Joanna noted that stories are always told from a participant viewpoint, and so, using the two cultural perspectives, the story follows both French and Maori versions of the same events. While telling the story from a French perspective posed its problems, telling the story from a Maori perspective was also not easy. For the Maori perspective, she eventually struck on the idea of simulating a manuscript written by her nineteenth century Maori character, translating this into English. She felt comfortable handling the material in this way, in that it would provide a more convincing exploration of the actions of her fictional character. The story portrays the mature character looking back at his experiences as a teenager at the time of du Fresne’s visit. On completion of Collision, Joanna sent a draft of the story to her Hokianga friend who believed the story to be an accurate historical account, incredulous that the character was fictitious. Joanna described this as reassuring feedback and a huge accolade in telling a complex and difficult story.

That these stories are difficult to tell makes it all the more important that we do, according to Joanna. They allow us to create a climate of trust and respect, and improve understanding between Maori and European, as we are sensitive to each others cultural perspective.

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Can interp open your eyes?

Guest post by  Sue Hill, Senior Ranger, Northern Parks, Auckland Council

When my father turned 80, my partner and I flew off to the UK to celebrate with my family. We then spent the next three months travelling around Europe, mostly by train.

Concentration Camp Gate. We’re not photo people. But whenever I could tear my eyes from the view from the train, I scribbled in a book that is now as well-travelled as I am. And among those scribbles were my thoughts and impressions of some of the ‘hard to tell‘ interpretation we encountered.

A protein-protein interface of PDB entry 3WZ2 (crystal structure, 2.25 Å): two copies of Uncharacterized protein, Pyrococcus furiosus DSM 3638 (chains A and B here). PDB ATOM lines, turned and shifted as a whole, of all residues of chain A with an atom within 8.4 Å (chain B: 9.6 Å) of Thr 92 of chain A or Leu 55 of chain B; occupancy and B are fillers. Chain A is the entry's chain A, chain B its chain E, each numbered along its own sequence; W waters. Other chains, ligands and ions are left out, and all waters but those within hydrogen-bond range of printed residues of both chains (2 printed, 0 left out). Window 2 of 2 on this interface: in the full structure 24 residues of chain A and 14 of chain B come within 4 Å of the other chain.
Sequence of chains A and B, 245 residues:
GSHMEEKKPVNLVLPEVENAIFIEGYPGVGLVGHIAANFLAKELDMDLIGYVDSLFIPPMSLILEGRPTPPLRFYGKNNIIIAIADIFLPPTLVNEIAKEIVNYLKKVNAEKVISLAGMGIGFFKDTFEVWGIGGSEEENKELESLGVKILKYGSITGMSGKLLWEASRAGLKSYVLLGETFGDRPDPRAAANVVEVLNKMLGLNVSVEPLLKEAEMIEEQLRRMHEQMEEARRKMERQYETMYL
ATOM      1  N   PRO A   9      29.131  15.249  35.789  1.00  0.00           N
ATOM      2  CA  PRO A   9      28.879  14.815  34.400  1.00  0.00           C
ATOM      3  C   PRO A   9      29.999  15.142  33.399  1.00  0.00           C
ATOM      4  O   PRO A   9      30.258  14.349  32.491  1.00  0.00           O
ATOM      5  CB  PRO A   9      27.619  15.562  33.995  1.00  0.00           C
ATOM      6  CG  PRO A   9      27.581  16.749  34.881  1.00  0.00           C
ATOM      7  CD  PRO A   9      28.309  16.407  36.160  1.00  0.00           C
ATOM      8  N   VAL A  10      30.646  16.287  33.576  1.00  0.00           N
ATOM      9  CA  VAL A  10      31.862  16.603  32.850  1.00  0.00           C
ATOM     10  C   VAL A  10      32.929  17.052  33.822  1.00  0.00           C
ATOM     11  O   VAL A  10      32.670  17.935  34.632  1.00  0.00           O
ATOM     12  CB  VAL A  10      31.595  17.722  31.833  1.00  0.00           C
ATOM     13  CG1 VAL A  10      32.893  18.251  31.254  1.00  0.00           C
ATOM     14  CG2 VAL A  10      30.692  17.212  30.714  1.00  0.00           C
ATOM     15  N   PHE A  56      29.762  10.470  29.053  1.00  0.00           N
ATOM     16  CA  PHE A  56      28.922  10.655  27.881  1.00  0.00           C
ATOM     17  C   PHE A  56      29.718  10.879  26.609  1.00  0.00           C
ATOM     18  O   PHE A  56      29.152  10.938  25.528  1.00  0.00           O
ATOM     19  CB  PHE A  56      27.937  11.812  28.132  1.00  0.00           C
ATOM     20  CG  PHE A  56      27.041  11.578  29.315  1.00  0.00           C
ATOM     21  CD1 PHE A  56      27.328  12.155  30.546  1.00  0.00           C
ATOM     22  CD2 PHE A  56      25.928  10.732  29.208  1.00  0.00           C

I took a special interest in the huge variety of interpretation we came across. Jorvik in York was fun but almost like Disneyland with animatronics and slightly bored humans dressed as Vikings. The SS Great Britain display in Bristol took us under the hull of the ship thanks to a plate glass “ceiling” with 10cm of the River Avon above our heads. The sounds of scurrying rats and creaking decks and migrants’ voices made us wonder how whole families managed to remain sane in the weeks it took to get to Australia.

Prague was stunning. Paris was  cold. I’d live in Hamburg. Sachsenhausen Concentration Camp made us ashamed of humankind.

Anne Frank diary. Anne Frank’s house hit us like it must hit everyone and invited us to express our opinions about human rights and freedoms.

But the Warsaw Uprising Museum left us reeling. A heartbeat thuds from a central pillar reaching up through the converted factory building. All of your senses are assaulted. Machine guns, explosions, photos, film. The voices of ordinary people, who did not discuss whether or not it was wise to resist the invading Nazis, but just resisted – men, women and children alike. Then when the war neared its end and the Allies began to split Europe between them, Poland was handed to the Soviets and they endured even worse horrors.

The museum does indeed assault the senses, and I’d not  consider preparing displays like these – it’s just too much – but it does convey the suffering of the Poles in those extraordinary times.

We had something more walking around with us that day, the best sort of interp. Marak is 58, same age as me, so he doesn’t remember the war years. But his parents did, and he lived through the Soviet years when Pole was turned against Pole.

My mother was a child in an English village during the war. Evacuee children lived there, and she remembers watching planes performing above – not  acrobatics but dog-fights. But England didn’t face that sternest test – Nazi invaders. And speaking as one who was born there, I wonder whether the English would have reacted like almost every Pole did, or whether the cacophony the Museum tries to represent would have cowed us.

Can interp open your eyes? Yes, it can.

Note: Last days to register! “Hard to tell, hard to sell” – INNZ Spring Workshop and AGM in Christchurch close-off date is this Friday 7 September. 

Hard to tell…

Years ago as a relatively new interpreter, I worked at an outdoor education centre in Ohio that did living history programmes. The most popular programme was an Underground Railroad programme where school kids played the part of escaping slaves. As they travelled north toward Canada, they met a variety of characters, some nice and some not so nice to them. During our staff training, I was uncomfortable with the programme. We were expected to threaten the children with guns, lock them in a shed, and treat them roughly. I thought it was going too far—these were kids, after all! Living history or not, was it really necessary to rough them up for the sake of interpretation? I had a talk with the director, and though he was quite comfortable with the programme, he agreed to allow me to play characters that were not required to threaten the children with firearms.

African American slaves picking cotton in Alabama
http://etc.usf.edu/clipart/